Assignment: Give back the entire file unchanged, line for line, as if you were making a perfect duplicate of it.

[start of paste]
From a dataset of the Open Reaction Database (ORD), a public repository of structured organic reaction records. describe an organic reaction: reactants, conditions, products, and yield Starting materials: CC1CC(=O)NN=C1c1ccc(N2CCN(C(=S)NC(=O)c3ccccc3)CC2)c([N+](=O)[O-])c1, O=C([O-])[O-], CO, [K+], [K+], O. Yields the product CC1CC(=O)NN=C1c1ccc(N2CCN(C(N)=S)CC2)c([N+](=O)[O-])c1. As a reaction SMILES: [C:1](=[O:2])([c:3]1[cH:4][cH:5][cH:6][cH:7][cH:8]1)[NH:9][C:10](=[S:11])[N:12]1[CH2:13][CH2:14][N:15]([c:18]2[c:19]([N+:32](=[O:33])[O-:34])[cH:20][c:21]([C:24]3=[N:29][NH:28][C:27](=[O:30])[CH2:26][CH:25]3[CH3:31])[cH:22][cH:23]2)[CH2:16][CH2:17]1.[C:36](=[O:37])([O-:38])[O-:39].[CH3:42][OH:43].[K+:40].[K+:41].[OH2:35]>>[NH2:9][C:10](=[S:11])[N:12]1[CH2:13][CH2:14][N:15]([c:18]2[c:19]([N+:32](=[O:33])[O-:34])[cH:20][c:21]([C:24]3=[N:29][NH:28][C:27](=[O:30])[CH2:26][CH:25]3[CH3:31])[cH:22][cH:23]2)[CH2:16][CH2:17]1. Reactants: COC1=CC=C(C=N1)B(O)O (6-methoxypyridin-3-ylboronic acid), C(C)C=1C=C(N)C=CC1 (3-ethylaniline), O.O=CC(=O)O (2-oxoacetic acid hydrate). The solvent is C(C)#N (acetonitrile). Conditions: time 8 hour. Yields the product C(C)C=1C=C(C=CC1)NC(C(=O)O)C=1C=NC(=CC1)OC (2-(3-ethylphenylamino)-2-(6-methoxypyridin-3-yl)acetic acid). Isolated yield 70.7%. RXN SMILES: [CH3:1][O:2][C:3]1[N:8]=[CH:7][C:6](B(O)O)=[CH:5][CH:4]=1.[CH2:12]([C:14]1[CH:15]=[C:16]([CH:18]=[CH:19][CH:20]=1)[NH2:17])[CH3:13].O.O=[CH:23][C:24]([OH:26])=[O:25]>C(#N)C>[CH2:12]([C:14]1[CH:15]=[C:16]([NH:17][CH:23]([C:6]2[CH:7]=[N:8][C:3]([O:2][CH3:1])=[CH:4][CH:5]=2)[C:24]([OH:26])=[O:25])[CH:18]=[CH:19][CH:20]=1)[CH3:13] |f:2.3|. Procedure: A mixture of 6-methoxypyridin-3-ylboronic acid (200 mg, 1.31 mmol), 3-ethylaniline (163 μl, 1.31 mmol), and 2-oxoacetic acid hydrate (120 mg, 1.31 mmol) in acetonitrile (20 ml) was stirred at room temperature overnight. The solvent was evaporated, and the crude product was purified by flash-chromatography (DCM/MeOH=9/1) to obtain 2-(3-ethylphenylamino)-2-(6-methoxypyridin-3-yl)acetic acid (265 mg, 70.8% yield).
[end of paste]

From a dataset of the Open Reaction Database (ORD), a public repository of structured organic reaction records. describe an organic reaction: reactants, conditions, products, and yield Starting materials: CC1CC(=O)NN=C1c1ccc(N2CCN(C(=S)NC(=O)c3ccccc3)CC2)c([N+](=O)[O-])c1, O=C([O-])[O-], CO, [K+], [K+], O. Yields the product CC1CC(=O)NN=C1c1ccc(N2CCN(C(N)=S)CC2)c([N+](=O)[O-])c1. As a reaction SMILES: [C:1](=[O:2])([c:3]1[cH:4][cH:5][cH:6][cH:7][cH:8]1)[NH:9][C:10](=[S:11])[N:12]1[CH2:13][CH2:14][N:15]([c:18]2[c:19]([N+:32](=[O:33])[O-:34])[cH:20][c:21]([C:24]3=[N:29][NH:28][C:27](=[O:30])[CH2:26][CH:25]3[CH3:31])[cH:22][cH:23]2)[CH2:16][CH2:17]1.[C:36](=[O:37])([O-:38])[O-:39].[CH3:42][OH:43].[K+:40].[K+:41].[OH2:35]>>[NH2:9][C:10](=[S:11])[N:12]1[CH2:13][CH2:14][N:15]([c:18]2[c:19]([N+:32](=[O:33])[O-:34])[cH:20][c:21]([C:24]3=[N:29][NH:28][C:27](=[O:30])[CH2:26][CH:25]3[CH3:31])[cH:22][cH:23]2)[CH2:16][CH2:17]1. Reactants: COC1=CC=C(C=N1)B(O)O (6-methoxypyridin-3-ylboronic acid), C(C)C=1C=C(N)C=CC1 (3-ethylaniline), O.O=CC(=O)O (2-oxoacetic acid hydrate). The solvent is C(C)#N (acetonitrile). Conditions: time 8 hour. Yields the product C(C)C=1C=C(C=CC1)NC(C(=O)O)C=1C=NC(=CC1)OC (2-(3-ethylphenylamino)-2-(6-methoxypyridin-3-yl)acetic acid). Isolated yield 70.7%. RXN SMILES: [CH3:1][O:2][C:3]1[N:8]=[CH:7][C:6](B(O)O)=[CH:5][CH:4]=1.[CH2:12]([C:14]1[CH:15]=[C:16]([CH:18]=[CH:19][CH:20]=1)[NH2:17])[CH3:13].O.O=[CH:23][C:24]([OH:26])=[O:25]>C(#N)C>[CH2:12]([C:14]1[CH:15]=[C:16]([NH:17][CH:23]([C:6]2[CH:7]=[N:8][C:3]([O:2][CH3:1])=[CH:4][CH:5]=2)[C:24]([OH:26])=[O:25])[CH:18]=[CH:19][CH:20]=1)[CH3:13] |f:2.3|. Procedure: A mixture of 6-methoxypyridin-3-ylboronic acid (200 mg, 1.31 mmol), 3-ethylaniline (163 μl, 1.31 mmol), and 2-oxoacetic acid hydrate (120 mg, 1.31 mmol) in acetonitrile (20 ml) was stirred at room temperature overnight. The solvent was evaporated, and the crude product was purified by flash-chromatography (DCM/MeOH=9/1) to obtain 2-(3-ethylphenylamino)-2-(6-methoxypyridin-3-yl)acetic acid (265 mg, 70.8% yield).